A gimbal head moves fluidly and is great for tracking, making it popular for wildlife or sports photography. However, it seemed a little large and chunky and overdone for night photography.
I decided to look for a ball head. A ball head is relatively light and compact and would allow me to easily compose in either landscape or portrait modes, aiming the camera easily at various angles. Like tripods, I really wanted to purchase a quality ball head once and use it for many years to come. I purchased my ball heads over six years ago and am still happily using them, so I apparently didn’t choose too poorly!
I used an Acratech GP-s ball head for this star trails photo, showing the perceived celestial movements over 12 minutes of time.

Ball head features that are useful for night photographers


Above all, I wanted a ball head to be rock solid and not sag, vibrate or move and could accommodate a large amount of weight. After all, many of us night photographers use a heavy DSLR and ultra wide angle lens combination.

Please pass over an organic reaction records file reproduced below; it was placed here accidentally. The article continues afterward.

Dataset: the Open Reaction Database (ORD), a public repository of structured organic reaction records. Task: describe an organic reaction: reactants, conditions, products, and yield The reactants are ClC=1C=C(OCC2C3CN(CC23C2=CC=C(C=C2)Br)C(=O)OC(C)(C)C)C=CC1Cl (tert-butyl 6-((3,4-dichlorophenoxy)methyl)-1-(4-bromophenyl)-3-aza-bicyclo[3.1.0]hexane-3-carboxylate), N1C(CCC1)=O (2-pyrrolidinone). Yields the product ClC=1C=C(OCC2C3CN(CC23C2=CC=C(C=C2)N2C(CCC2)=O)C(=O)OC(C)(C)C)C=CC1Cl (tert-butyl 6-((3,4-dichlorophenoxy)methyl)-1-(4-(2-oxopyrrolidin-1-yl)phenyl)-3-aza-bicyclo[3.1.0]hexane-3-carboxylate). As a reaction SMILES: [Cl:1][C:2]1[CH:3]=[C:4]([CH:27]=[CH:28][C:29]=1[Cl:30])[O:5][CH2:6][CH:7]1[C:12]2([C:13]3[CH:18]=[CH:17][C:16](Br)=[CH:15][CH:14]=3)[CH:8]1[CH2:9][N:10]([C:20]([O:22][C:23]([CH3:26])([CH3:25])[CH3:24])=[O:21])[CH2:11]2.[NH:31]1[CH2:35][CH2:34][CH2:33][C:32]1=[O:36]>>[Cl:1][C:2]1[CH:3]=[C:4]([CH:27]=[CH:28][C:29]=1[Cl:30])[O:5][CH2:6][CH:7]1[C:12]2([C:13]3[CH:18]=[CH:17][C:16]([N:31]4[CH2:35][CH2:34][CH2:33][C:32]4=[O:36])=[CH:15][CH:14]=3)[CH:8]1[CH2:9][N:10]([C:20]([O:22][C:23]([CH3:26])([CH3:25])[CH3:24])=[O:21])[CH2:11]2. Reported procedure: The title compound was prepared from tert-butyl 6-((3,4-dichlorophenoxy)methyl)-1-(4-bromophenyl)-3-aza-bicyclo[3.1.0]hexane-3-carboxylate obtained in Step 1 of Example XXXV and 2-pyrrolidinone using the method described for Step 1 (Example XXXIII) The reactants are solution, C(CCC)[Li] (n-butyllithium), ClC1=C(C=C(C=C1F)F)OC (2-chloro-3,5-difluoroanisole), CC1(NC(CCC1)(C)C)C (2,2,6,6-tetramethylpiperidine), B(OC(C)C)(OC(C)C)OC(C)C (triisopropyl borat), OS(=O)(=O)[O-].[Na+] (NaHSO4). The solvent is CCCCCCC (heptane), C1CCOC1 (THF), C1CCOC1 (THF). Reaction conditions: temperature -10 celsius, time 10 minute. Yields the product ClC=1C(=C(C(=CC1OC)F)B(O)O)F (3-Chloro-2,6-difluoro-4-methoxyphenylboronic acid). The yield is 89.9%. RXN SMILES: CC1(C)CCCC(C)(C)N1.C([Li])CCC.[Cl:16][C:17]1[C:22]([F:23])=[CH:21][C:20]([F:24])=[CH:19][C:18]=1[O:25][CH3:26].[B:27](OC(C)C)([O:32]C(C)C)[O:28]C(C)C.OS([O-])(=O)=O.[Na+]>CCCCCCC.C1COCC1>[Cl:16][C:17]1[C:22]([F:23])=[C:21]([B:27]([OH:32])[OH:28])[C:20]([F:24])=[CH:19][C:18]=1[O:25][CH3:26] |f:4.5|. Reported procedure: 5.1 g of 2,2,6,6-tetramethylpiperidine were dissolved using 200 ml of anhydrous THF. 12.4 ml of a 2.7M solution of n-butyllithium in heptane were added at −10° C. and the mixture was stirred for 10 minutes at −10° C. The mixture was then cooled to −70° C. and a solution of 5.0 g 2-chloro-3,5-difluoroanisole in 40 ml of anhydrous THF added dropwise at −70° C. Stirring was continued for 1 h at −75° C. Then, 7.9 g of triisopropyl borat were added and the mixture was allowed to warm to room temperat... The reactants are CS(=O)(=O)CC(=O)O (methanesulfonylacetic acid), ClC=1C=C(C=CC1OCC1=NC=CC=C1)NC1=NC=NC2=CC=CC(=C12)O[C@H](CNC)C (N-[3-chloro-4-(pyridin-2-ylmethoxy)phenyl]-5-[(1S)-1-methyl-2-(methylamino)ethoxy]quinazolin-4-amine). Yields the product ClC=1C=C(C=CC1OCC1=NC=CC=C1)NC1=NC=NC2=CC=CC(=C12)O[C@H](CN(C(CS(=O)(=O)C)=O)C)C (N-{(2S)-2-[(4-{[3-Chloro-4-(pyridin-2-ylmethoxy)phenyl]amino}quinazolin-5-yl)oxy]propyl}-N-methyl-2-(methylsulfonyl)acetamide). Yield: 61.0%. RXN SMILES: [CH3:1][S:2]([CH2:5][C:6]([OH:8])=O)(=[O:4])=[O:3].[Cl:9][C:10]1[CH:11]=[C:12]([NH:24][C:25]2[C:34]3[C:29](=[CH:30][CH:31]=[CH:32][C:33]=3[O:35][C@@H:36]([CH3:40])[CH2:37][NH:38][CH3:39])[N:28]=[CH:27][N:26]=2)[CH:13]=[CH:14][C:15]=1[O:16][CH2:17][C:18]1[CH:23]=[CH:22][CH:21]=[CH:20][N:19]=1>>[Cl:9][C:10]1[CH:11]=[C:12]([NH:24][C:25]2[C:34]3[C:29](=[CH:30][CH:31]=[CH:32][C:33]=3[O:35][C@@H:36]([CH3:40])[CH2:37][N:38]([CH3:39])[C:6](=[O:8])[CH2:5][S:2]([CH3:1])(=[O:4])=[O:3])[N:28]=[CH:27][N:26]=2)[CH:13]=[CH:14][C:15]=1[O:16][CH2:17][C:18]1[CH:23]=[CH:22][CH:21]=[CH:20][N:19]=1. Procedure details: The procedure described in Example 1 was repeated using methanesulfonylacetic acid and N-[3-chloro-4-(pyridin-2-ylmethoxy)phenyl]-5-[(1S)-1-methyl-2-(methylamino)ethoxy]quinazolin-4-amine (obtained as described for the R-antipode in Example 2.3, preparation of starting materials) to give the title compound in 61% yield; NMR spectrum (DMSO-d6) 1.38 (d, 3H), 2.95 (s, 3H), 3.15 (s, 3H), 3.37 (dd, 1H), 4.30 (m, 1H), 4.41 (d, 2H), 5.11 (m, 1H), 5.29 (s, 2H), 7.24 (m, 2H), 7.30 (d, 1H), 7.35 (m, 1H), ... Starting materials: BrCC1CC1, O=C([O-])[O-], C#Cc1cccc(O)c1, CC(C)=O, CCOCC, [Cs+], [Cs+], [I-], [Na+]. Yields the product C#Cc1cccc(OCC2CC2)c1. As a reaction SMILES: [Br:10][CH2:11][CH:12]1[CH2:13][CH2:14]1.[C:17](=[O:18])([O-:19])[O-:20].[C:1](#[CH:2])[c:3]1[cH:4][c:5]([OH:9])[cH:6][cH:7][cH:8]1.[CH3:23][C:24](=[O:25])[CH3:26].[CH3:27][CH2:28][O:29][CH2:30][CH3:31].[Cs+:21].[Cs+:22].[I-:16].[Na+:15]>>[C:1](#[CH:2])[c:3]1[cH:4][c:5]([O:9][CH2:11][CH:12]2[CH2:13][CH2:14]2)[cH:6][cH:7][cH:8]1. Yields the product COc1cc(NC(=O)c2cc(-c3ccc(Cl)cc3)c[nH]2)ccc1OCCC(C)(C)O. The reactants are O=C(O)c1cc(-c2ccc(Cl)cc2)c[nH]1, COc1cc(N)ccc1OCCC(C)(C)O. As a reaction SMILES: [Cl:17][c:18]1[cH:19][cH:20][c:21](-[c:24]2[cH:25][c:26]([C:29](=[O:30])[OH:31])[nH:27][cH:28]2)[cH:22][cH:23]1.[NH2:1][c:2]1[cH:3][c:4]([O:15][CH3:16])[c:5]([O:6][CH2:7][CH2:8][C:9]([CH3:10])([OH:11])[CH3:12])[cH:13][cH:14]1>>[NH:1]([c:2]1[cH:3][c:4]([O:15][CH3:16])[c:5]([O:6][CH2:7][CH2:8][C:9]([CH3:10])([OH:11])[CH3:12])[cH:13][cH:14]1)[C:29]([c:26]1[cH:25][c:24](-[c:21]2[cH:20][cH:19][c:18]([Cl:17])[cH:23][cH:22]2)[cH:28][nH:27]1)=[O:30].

Ease of operation

I did not want to use a headlamp every time I positioned the ball head in the dark, so this was also a must. I wanted easy-to-turn knobs that were logically placed.

Ball tension

I also wanted to have a separate tension knob where I could precisely dial in the amount of tension that I wanted. This is particularly helpful when adjusting the main ball head , as it provides enough tension so that it isn’t too tight requiring extra force when positioning, but not too loose so that you risk the camera flopping or have difficulty precisely positioning the camera.

Arca-Swiss quick release plate

My two cameras already had a special kind of quick release plate called an L-bracket attached to them, all of which were Arca-Swiss compatible. I looked for a compatible mounting base that would easily let me open the clamp, slide the camera in, and secure it easily. I like using L-brackets because I can quickly adjust the camera to portrait or landscape mode. Sure, I could probably achieve portrait mode with a ball head by turning it on its side, but I felt this might introduce some instability, as I photograph frequently in high-wind areas in the desert. And the wind in the desert sometimes seems to gust out of nowhere!